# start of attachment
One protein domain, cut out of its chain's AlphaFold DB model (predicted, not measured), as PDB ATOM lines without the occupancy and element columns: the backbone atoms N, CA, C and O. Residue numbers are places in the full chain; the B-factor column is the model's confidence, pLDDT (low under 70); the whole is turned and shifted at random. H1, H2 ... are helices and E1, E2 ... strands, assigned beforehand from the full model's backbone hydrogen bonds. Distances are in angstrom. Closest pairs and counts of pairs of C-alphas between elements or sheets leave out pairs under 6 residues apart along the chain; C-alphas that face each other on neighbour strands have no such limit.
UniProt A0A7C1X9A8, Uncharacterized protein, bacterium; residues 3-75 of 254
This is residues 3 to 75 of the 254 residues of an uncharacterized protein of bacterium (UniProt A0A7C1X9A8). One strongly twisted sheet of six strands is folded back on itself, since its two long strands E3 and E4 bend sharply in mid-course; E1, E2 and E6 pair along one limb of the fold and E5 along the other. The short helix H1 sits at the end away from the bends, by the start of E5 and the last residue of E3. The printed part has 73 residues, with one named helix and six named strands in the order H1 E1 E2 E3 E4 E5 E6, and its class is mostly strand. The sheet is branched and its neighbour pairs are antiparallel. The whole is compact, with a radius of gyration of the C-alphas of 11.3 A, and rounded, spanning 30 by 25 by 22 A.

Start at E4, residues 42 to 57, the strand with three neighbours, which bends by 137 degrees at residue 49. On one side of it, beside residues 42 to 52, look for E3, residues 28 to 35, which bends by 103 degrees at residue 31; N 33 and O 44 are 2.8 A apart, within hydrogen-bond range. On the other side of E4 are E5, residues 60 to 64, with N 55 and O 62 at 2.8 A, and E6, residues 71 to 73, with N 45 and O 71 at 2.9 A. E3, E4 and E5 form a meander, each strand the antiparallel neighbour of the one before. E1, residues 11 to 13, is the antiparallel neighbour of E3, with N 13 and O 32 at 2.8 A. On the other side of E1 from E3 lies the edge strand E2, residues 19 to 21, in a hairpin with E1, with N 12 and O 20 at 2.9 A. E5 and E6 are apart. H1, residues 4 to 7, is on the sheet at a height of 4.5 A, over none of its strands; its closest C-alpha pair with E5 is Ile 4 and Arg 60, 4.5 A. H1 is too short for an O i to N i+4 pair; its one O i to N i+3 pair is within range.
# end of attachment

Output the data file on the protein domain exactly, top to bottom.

One protein domain, cut out of its chain's AlphaFold DB model (predicted, not measured), as PDB ATOM lines without the occupancy and element columns: the backbone atoms N, CA, C and O. Residue numbers are places in the full chain; the B-factor column is the model's confidence, pLDDT (low under 70); the whole is turned and shifted at random. H1, H2 ... are helices and E1, E2 ... strands, assigned beforehand from the full model's backbone hydrogen bonds. Distances are in angstrom. Closest pairs and counts of pairs of C-alphas between elements or sheets leave out pairs under 6 residues apart along the chain; C-alphas that face each other on neighbour strands have no such limit.
UniProt A0A7C1X9A8, Uncharacterized protein, bacterium; residues 3-75 of 254
This is residues 3 to 75 of the 254 residues of an uncharacterized protein of bacterium (UniProt A0A7C1X9A8). One strongly twisted sheet of six strands is folded back on itself, since its two long strands E3 and E4 bend sharply in mid-course; E1, E2 and E6 pair along one limb of the fold and E5 along the other. The short helix H1 sits at the end away from the bends, by the start of E5 and the last residue of E3. The printed part has 73 residues, with one named helix and six named strands in the order H1 E1 E2 E3 E4 E5 E6, and its class is mostly strand. The sheet is branched and its neighbour pairs are antiparallel. The whole is compact, with a radius of gyration of the C-alphas of 11.3 A, and rounded, spanning 30 by 25 by 22 A.

Start at E4, residues 42 to 57, the strand with three neighbours, which bends by 137 degrees at residue 49. On one side of it, beside residues 42 to 52, look for E3, residues 28 to 35, which bends by 103 degrees at residue 31; N 33 and O 44 are 2.8 A apart, within hydrogen-bond range. On the other side of E4 are E5, residues 60 to 64, with N 55 and O 62 at 2.8 A, and E6, residues 71 to 73, with N 45 and O 71 at 2.9 A. E3, E4 and E5 form a meander, each strand the antiparallel neighbour of the one before. E1, residues 11 to 13, is the antiparallel neighbour of E3, with N 13 and O 32 at 2.8 A. On the other side of E1 from E3 lies the edge strand E2, residues 19 to 21, in a hairpin with E1, with N 12 and O 20 at 2.9 A. E5 and E6 are apart. H1, residues 4 to 7, is on the sheet at a height of 4.5 A, over none of its strands; its closest C-alpha pair with E5 is Ile 4 and Arg 60, 4.5 A. H1 is too short for an O i to N i+4 pair; its one O i to N i+3 pair is within range.